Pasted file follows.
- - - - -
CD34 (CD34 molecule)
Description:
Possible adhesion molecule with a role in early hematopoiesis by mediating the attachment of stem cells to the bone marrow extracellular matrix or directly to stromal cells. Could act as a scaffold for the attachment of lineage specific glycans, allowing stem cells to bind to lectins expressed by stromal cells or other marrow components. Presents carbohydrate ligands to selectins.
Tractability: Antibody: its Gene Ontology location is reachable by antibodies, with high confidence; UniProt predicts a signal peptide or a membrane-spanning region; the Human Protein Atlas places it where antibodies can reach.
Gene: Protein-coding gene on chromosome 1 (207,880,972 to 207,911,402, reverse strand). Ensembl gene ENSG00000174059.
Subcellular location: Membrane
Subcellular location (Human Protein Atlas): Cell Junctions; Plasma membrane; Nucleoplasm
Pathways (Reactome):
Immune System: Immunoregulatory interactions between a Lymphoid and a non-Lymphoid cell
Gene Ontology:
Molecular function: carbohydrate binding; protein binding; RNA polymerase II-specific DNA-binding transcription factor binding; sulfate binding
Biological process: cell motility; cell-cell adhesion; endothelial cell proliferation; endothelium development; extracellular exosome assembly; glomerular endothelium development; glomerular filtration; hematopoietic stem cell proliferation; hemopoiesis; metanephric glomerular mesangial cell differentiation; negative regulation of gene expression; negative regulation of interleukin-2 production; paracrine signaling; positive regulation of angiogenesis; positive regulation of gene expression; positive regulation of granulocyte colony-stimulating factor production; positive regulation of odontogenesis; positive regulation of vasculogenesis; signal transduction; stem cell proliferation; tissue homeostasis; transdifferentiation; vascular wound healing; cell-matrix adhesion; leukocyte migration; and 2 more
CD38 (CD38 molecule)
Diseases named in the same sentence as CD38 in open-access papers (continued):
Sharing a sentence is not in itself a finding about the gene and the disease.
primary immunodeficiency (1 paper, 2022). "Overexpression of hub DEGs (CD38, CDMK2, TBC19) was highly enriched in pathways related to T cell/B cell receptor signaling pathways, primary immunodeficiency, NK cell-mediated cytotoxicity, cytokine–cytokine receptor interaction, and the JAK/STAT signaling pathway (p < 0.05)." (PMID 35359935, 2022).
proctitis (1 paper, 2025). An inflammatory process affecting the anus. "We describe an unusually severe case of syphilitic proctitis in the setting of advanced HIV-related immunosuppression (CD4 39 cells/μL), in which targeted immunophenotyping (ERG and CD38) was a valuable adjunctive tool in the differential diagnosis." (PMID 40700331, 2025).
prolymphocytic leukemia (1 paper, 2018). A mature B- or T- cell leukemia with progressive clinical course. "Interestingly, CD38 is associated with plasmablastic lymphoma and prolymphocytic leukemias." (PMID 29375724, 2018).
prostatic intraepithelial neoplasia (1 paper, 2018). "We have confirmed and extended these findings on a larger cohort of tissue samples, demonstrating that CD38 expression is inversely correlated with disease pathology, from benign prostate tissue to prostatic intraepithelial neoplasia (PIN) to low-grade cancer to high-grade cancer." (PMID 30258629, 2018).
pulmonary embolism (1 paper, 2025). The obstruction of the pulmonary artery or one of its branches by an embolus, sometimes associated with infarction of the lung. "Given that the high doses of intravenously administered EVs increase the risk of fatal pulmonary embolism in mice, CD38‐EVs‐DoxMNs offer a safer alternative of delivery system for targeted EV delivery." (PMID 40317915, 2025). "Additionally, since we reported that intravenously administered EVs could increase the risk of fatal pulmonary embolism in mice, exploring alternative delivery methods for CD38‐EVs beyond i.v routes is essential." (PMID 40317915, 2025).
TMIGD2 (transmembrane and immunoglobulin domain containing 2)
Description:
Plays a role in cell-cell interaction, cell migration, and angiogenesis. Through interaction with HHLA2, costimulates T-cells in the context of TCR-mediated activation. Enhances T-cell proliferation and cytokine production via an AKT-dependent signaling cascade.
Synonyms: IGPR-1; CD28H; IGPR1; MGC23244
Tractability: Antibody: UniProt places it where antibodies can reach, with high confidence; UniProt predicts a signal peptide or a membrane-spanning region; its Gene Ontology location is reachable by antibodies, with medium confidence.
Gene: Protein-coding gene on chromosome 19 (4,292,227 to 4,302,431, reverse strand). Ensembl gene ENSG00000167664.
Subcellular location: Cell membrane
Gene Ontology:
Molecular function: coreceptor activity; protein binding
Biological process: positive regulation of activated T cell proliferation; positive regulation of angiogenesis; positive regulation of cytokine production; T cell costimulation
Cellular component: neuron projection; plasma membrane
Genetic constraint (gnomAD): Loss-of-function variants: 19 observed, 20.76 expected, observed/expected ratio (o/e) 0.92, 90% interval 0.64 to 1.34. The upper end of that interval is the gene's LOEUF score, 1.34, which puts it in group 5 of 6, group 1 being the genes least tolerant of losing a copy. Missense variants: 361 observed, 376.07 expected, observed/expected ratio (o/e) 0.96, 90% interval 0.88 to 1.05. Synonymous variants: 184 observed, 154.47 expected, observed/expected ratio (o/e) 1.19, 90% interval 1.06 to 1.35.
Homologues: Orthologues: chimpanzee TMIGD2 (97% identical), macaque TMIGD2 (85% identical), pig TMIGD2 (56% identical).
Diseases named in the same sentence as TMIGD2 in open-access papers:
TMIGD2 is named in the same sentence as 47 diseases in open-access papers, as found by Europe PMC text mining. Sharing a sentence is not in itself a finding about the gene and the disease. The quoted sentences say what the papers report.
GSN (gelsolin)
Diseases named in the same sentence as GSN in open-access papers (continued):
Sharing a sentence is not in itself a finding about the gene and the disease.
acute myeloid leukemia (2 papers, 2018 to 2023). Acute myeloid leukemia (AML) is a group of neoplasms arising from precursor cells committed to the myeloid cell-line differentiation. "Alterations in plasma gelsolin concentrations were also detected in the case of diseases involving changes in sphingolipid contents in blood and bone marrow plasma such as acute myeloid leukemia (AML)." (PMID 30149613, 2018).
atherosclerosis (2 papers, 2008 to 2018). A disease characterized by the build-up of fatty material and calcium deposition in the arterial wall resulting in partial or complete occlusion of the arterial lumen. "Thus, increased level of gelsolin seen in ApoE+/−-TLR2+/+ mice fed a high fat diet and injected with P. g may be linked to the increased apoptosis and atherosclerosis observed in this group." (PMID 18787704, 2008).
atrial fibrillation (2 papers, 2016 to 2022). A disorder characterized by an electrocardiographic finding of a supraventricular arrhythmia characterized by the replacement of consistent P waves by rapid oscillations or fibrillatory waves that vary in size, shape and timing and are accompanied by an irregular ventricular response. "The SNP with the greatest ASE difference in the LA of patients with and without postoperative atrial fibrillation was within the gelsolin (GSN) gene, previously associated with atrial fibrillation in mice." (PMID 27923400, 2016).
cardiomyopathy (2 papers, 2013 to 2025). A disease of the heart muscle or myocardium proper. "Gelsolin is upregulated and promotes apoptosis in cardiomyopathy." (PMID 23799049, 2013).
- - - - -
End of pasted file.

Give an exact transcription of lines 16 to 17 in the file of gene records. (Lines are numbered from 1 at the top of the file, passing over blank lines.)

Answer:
primary immunodeficiency (1 paper, 2022). "Overexpression of hub DEGs (CD38, CDMK2, TBC19) was highly enriched in pathways related to T cell/B cell receptor signaling pathways, primary immunodeficiency, NK cell-mediated cytotoxicity, cytokine–cytokine receptor interaction, and the JAK/STAT signaling pathway (p < 0.05)." (PMID 35359935, 2022).
proctitis (1 paper, 2025). An inflammatory process affecting the anus. "We describe an unusually severe case of syphilitic proctitis in the setting of advanced HIV-related immunosuppression (CD4 39 cells/μL), in which targeted immunophenotyping (ERG and CD38) was a valuable adjunctive tool in the differential diagnosis." (PMID 40700331, 2025).